Search tips
Search criteria 


Logo of bmjThis ArticleThe BMJ
BMJ. 2007 May 12; 334(7601): 1009.
PMCID: PMC1867897
Medical Classics

A Mind That Found Itself

Robert Hierholzer, clinical professor, University of California, San Francisco (Fresno Medical Education Program)

Long before celebrities started going public about their struggles with mental disorders, Clifford Beers produced a vivid personal account of what it's like to live with bipolar disorder. A Mind That Found Itself, published almost 100 years ago, is widely regarded as having helped launch the mental hygiene movement, the precursor of today's mental health consumer movements. Apart from this historical significance, the work is also a primer on bipolar disorder while being a good, if not gripping, read. Indeed, William James thought that it read like fiction while also having interest for the scientist.

In a sense, the story is simple. A recent Yale graduate becomes depressed, attempts suicide, and is admitted to hospital. While still hospitalised, he becomes psychotically manic and accordingly spends several years in psychiatric institutions before recovering enough to be released. What makes the story compelling is Clifford Beers' deft and punchy writing; his arresting descriptions of his behaviour and thinking; his bitingly insightful observations of others, especially the medical professionals of the day; and his struggles to be treated with dignity. These features make this work a great resource for teaching about bipolar disorder and the treatment of mentally ill people in any age.

In an age of bland diagnostic schemes, Beers' descriptions of his symptoms are refreshing. When he rhapsodises about being an “embryonic Raphael” whose “Midas-like touch” could transform ordinary corncobs decorated with small thermometers into coveted objets d'art, the reader can feel his manic exhilaration. The experience is no less vivid when he recounts the exquisite anguish of his monumentally lethargic depressive states, in which his brain “felt as if pricked by a million needles at white heat.” Such depressive misery drove Beers to view death as potentially liberating, leading him, not surprisingly, to carefully conceal his suicidal plans. His deception of his family reminds us that simplistic notions about suicide prevention can easily fall short of the mark. Yet, he also reminds us that the ambivalence of the suicidal patient may be life saving. In a suicidal jump, he somehow altered his trajectory out the window of his second floor bedroom so that his fall resulted in mere injuries rather than death.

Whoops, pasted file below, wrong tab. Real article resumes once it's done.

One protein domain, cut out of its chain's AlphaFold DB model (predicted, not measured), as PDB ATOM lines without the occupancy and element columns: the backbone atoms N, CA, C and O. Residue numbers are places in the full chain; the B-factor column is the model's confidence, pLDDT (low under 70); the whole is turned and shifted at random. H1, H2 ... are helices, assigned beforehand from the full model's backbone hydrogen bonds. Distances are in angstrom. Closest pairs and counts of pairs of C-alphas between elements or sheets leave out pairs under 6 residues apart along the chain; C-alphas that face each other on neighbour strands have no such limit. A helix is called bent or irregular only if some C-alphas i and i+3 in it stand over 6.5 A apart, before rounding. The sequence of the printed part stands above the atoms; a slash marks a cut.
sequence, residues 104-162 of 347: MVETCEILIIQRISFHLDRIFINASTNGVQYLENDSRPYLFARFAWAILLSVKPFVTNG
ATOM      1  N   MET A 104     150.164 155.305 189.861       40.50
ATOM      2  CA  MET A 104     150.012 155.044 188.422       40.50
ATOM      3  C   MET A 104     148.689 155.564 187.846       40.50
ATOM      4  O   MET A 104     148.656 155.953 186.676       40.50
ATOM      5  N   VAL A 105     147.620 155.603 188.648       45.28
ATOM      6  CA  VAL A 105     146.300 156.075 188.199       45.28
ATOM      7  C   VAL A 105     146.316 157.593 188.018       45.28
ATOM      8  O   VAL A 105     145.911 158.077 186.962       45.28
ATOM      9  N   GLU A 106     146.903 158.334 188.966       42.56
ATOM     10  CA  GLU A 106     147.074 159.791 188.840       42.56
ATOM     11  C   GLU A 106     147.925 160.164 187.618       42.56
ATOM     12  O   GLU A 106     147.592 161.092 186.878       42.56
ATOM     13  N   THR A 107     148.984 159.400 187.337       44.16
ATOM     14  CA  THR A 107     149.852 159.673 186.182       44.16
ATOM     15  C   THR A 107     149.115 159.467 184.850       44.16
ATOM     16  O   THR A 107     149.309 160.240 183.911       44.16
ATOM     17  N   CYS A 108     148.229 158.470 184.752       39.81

Beers has many provocative things to say about his interactions with doctors and attendants. He admits to enjoying at least one of his pranks more than any schoolboy could have. He elicited a range of reactions from his caregivers, from placement in straitjackets and outright physical assaults to compassionate understanding. Without the assistance of today's modern pharmacologic marvels, certain individuals could “control” him in the midst of his manic frenzies, but the mere presence of other practitioners threw him into a rage. Beers' descriptions of his interactions with staff always remind me of the therapeutic importance of my relationship with my patients and the dangers of unquestioningly accepting the prevailing therapeutic culture of the day, whether that includes reliance on straitjackets or on pills.

Clifford Beers felt that the value of his work was its authenticity. Most patients cannot articulate their thoughts or describe their experiences so well. By doing so, Beers gave a voice to mentally ill people and left a text for inquiring clinicians.

Articles from The BMJ are provided here courtesy of BMJ Group